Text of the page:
Obama ally Sen. McCaskill to skip Democratic convention

By Agence France-Presse
Tuesday, June 26, 2012 21:26 EDT
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Senator Claire McCaskill via AFP
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WASHINGTON — One of US President Barack Obama’s top backers in Congress, Senator Claire McCaskill, will skip September’s Democratic convention as she focuses on her own tough re-election battle, her office said Tuesday.

“Generally speaking, Claire has not gone to the national convention when she is on the ballot because she believes it’s important to spend as much time as possible in the state of Missouri talking with voters,” a McCaskill aide said in a statement.

It’s an all-too-common rationale for a lawmaker skipping a glitzy political confab far from her constituents, but it resonates for McCaskill, who campaigned vigorously for Obama in 2008, as she is now seeking a second term in a state that is leaning Republican.

McCaskill skipped the 2004 Democratic convention when she was running for governor, a race she lost.

Her latest decision can’t be seen as helpful for Obama, who is locked in his own re-election race against Republican Mitt Romney.

Obama narrowly lost Missouri to Republican candidate John McCain in 2008, and trails Romney in recent polls.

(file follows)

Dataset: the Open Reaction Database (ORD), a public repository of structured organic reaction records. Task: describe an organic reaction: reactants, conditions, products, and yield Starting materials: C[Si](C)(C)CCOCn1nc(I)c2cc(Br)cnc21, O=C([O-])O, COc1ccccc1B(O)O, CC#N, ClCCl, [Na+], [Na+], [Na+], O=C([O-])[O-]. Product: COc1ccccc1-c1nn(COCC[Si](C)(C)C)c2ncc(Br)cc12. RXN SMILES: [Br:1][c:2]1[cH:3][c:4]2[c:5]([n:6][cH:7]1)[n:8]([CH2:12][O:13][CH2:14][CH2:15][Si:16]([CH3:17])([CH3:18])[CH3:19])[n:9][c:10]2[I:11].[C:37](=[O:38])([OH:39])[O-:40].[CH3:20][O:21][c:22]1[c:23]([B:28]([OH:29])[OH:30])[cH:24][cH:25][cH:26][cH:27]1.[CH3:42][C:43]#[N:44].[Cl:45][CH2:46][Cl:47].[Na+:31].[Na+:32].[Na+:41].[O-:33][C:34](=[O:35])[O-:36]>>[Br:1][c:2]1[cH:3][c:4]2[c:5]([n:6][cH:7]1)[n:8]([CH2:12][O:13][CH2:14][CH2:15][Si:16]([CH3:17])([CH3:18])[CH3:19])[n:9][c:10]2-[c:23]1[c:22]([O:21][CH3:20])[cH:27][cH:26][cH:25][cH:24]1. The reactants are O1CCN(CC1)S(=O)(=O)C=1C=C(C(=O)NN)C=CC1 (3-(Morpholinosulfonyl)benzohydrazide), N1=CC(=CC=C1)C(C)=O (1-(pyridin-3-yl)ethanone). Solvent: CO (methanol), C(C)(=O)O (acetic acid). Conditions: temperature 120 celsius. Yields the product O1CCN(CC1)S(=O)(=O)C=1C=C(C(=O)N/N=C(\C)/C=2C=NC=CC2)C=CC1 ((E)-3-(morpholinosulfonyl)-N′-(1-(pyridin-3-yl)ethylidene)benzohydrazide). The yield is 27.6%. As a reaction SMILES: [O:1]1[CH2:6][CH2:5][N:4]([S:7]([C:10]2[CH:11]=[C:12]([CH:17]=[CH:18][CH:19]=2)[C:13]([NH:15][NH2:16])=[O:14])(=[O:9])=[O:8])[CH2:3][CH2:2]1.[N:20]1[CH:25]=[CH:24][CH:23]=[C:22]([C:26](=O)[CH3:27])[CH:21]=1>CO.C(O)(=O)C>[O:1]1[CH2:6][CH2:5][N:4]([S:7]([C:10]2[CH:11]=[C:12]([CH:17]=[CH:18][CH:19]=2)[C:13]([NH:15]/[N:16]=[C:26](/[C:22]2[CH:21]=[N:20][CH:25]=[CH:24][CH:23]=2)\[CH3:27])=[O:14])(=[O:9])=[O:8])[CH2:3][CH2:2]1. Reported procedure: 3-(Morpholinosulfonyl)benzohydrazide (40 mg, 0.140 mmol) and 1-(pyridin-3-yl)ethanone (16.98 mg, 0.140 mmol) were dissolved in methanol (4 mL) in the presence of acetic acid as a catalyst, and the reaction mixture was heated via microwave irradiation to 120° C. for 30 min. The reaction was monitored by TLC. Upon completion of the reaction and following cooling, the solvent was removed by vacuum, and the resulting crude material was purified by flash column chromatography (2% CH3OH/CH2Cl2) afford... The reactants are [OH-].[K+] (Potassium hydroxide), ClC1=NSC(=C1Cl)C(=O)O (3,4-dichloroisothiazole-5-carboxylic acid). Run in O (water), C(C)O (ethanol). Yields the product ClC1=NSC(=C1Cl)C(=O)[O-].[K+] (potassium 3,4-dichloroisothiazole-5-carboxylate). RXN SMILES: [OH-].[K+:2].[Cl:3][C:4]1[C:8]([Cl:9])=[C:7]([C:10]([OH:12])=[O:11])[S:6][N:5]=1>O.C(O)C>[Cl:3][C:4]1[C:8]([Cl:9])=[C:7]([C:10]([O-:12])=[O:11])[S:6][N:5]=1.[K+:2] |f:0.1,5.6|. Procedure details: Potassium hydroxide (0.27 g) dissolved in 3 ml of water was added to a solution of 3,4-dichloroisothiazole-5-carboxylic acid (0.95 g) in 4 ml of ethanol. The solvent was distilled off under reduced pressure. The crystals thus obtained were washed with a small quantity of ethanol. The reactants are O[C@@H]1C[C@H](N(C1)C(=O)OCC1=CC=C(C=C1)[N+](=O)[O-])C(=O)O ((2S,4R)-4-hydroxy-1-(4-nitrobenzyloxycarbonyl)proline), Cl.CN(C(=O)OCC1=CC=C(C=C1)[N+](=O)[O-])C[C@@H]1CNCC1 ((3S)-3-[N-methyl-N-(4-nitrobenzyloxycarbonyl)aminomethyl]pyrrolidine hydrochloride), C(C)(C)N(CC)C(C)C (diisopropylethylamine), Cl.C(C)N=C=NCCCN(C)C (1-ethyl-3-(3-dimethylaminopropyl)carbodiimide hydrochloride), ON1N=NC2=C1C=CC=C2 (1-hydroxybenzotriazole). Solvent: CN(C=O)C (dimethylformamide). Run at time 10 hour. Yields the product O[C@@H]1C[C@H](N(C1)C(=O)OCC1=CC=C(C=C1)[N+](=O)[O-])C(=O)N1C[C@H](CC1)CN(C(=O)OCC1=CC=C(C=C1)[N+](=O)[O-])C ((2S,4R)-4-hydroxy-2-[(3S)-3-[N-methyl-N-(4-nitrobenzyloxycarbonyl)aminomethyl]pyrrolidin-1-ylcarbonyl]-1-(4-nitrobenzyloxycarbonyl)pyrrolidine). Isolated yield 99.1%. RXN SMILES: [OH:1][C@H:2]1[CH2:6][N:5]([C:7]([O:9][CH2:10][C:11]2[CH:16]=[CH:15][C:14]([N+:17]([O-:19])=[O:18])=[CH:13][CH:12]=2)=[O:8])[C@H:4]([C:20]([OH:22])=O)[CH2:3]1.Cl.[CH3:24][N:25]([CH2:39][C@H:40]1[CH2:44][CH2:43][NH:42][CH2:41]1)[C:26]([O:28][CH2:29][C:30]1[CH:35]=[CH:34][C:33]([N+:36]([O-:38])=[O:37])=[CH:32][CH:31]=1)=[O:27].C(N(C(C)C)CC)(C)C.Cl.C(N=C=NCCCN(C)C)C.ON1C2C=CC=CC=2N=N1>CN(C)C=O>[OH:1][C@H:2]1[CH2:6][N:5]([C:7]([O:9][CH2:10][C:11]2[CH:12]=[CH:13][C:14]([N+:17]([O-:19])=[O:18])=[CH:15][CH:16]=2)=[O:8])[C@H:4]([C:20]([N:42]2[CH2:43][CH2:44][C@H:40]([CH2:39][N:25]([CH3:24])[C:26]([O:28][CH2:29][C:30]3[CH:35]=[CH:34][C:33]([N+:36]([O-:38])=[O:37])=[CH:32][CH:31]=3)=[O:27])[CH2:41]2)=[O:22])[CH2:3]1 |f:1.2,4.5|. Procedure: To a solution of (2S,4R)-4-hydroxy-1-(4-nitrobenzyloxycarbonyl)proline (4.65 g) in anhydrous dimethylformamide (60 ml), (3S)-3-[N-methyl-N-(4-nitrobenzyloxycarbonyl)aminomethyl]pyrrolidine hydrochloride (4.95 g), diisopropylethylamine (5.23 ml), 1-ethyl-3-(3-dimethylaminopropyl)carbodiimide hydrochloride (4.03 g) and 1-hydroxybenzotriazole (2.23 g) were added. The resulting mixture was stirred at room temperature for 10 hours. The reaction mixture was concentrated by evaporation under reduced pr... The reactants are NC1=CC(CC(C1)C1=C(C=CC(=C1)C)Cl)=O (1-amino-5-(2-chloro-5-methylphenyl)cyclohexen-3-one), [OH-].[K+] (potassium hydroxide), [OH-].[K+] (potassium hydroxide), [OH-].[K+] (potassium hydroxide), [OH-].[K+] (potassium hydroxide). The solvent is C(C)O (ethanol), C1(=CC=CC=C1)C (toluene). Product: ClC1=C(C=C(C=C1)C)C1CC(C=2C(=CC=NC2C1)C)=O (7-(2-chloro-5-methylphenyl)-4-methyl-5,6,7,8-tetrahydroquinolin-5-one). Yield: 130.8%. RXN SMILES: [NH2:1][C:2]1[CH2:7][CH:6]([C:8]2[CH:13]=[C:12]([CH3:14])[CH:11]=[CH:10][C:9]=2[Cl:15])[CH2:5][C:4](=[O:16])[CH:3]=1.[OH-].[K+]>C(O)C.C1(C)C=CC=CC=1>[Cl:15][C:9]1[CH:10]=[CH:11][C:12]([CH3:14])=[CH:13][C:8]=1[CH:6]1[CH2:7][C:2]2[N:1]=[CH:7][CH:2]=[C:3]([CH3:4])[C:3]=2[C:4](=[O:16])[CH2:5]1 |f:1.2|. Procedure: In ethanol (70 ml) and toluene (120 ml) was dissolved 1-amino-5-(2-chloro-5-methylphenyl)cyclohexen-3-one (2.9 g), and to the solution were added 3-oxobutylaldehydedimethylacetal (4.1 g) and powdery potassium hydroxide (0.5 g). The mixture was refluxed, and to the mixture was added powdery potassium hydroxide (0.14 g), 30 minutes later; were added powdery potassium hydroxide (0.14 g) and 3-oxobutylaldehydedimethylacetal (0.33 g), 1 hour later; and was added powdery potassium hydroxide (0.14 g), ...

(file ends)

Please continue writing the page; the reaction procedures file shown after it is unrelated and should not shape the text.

Three leading Democrats from West Virginia, including Governor Earl Ray Tomblin and Senator Joe Manchin, have also said they will skip the convention, according to The New York Times.

All three are up for re-election in November in a state where Obama is deeply unpopular. In the Democratic presidential primary last month, a federal prison inmate running as a protest candidate won 40 percent of the vote against Obama.

Obama’s poor showing in West Virginia is partly due to his efforts to promote alternative energy in the coal-rich state.

The Democratic National Convention, held in early September in Charlotte, North Carolina, will see Obama officially accept his party’s nomination and serves as a kickoff for the final campaign push ahead of the election.

The Republicans hold their national convention days earlier, in Tampa, Florida.

Agence France-Presse
Agence France-Presse
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